Swedish post-metal mainstays Cult of Luna have been spoiling fans in recent years with a near unprecedented level of creative output from the group, hearkening back to the early years

2 years ago

Swedish post-metal mainstays Cult of Luna have been spoiling fans in recent years with a near unprecedented level of creative output from the group, hearkening back to the early years of activity with the back-to-back The Beyond (2003) and Salvation (2004) coming just barely a year and a half after their self-titled debut. A Dawn To Fear (2019) saw fair praise three long years after their widely celebrated opus and Julie Christmas collab Mariner, and before the end of the following year, the band were already dropping new material from what would be their EP (it’s nearly 40 minutes, come on, it’s an album) The Raging River, which saw release in early 2021. Now, almost exactly one year later, the 70-minute epic The Long Road North has arrived, showing that the pandemic hasn’t quite bankrupted the realm of crushing introspective sludge of ideas. Imagine that.

The Long Road North isn’t quite a revelation for Cult of Luna in the grand scheme of their post-Verikal (2011) discography insofar as their aesthetic and sonic palette — you know Cult of Luna when you hear them — but the deck is stacked in a way that feels much more invigorating and inspired. Opening track “Cold Burn” is a monumental feat comparable to cornerstone tracks such as “I, The Weapon” and “The Silent Man” from previous records, pulling colossal sludge riffs and dynamic percussion through spellbinding layers of ambient guitars and synthesizers over the course of nine minutes. “Cold Burn” is quintessential Cult of Luna and exemplifies everything that makes the act so magical.

The band’s greatest weakness, however, is that there are often too few tracks like it on each album. Cult of Luna has an inexplicable way of front-loading an album with an epic and immediately memorable track, only to drop the tempo out and meander for an hour beyond. Mariner avoided this, sure, but the structures of Vertikal and Dawn suffered this imbalance, again, despite being incredible albums in their own right. The Long Road North does indeed come out swinging, but the ratio of jaw-dropping explorations of active post-metal and the more low-key ambient passages is entirely more favorable. “The Silver Arc,” the follow-up to “Cold Burn,” does drop the tempo, but doesn’t necessarily slog or meander, and features enough passing ornate melodies in its seven minutes to carry the momentum forward.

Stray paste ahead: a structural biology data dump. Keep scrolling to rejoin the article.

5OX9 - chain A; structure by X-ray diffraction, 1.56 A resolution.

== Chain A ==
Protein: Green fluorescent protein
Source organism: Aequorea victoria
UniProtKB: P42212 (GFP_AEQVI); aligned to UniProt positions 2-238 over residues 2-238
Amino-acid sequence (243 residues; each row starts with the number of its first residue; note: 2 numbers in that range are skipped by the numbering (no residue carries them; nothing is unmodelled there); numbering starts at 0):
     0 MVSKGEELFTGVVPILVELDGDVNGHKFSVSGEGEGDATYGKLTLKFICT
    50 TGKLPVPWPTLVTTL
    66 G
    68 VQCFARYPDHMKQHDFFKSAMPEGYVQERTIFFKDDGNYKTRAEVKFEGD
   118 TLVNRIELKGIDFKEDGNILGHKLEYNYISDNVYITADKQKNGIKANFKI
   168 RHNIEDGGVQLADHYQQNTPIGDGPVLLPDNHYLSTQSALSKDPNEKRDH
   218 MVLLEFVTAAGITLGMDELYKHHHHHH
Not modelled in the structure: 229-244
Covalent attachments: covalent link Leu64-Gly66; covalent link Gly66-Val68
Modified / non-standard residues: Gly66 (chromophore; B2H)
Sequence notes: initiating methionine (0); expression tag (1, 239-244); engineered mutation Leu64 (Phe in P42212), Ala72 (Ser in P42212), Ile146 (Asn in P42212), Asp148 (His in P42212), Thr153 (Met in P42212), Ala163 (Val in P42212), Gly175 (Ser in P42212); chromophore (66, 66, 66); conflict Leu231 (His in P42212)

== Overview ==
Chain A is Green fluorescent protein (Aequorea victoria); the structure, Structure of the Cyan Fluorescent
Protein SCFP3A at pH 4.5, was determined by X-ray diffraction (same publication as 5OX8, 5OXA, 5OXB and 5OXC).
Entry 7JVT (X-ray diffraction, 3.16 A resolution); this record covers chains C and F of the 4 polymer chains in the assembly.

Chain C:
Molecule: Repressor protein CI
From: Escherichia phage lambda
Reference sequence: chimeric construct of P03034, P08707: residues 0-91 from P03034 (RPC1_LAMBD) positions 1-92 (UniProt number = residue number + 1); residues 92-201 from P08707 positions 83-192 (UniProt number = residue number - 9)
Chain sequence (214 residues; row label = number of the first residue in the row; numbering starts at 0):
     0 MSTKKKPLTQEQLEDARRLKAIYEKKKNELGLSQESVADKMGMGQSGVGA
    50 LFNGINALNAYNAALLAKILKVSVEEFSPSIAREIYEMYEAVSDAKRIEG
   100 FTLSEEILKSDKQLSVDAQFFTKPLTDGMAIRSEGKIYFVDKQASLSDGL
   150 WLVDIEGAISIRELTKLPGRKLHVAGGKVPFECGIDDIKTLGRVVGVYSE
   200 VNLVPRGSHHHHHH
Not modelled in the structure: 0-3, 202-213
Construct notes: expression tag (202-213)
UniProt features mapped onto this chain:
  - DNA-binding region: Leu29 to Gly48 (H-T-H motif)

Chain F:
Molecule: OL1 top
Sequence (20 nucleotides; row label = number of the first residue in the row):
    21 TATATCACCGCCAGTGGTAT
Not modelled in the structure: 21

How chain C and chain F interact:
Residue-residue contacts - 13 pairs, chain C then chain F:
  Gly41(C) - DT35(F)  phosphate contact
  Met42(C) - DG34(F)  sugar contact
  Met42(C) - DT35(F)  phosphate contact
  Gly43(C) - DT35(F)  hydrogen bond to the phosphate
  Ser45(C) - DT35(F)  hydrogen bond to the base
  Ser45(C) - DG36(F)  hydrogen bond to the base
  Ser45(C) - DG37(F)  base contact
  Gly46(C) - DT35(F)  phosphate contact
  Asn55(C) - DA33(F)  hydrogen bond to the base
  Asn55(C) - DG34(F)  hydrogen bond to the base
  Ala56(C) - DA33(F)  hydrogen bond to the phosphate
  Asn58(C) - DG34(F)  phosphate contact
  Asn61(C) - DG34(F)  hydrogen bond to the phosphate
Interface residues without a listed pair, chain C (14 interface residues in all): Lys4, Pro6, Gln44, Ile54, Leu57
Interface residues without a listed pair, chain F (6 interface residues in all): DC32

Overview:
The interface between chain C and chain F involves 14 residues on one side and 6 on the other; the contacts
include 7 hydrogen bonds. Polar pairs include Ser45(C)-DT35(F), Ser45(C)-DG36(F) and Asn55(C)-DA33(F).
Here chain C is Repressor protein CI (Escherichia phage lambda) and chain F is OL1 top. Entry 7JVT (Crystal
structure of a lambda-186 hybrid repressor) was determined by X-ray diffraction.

When The Long Road North does collapse, it feels more purposeful and necessary. “Beyond I” is an ambient track lead by sparse guitar drones and synths, featuring guest vocalist Mariam Wallentin (of Wildbirds and Peacedrums) lending her voice to contribute an air of dark folk, akin to Chelsea Wolfe or Emma Ruth Rundle. The band takes their time to build back with the 13-minute “An Offering To The Wild” which escalates meditative passages until vocals finally roar in around the five minute mark, cuing the full band to do what they do best. “Into The Night” is a more contemplative track characterized by melancholic singing and somber guitars, but the band allows the track to explode in fury by the end of its seven minutes.

“Full Moon” is a brief three-minute vignette touching on the band’s on-again-off-again folk/western influences a la Earth which informs the sliding guitar leads of the title track to follow. Penultimate track “Blood Upon Stone” is relatively vicious for Cult of Luna in its opening moments, with sinister guitar leads folding into each other atop precarious doom until the track naturally collapses into the void, leaving the band to plot their escape utilizing the most intensely satisfying rising action of the record. Out of the ashes of “Blood Upon Stone” leaves the epilogue of “Beyond II,” a swirling soundscape of drones and distant saxophone runs from Colin Stetson that suspend a lingering tension at the end of the record which craves a total replay from the start.

The Long Road North is the most vital that Cult of Luna have sounded since Mariner. This is an intoxicating record that is filled with purpose and end-to-end highlights. I would even go as far as to say that The Long Road North is the band’s opus that gives Mariner a run for its money, seeing them fulfilling every promise, checking every box, and going beyond every expectation. It’s a wonderfully calculated and cinematic journey that justifies its 70 minutes, and most importantly, won’t lose you after the first 20.

The Long Road North is out February 11th, 2022 on Metal Blade Records. Pre-orders are available at this location.

Jimmy Rowe

Published 2 years ago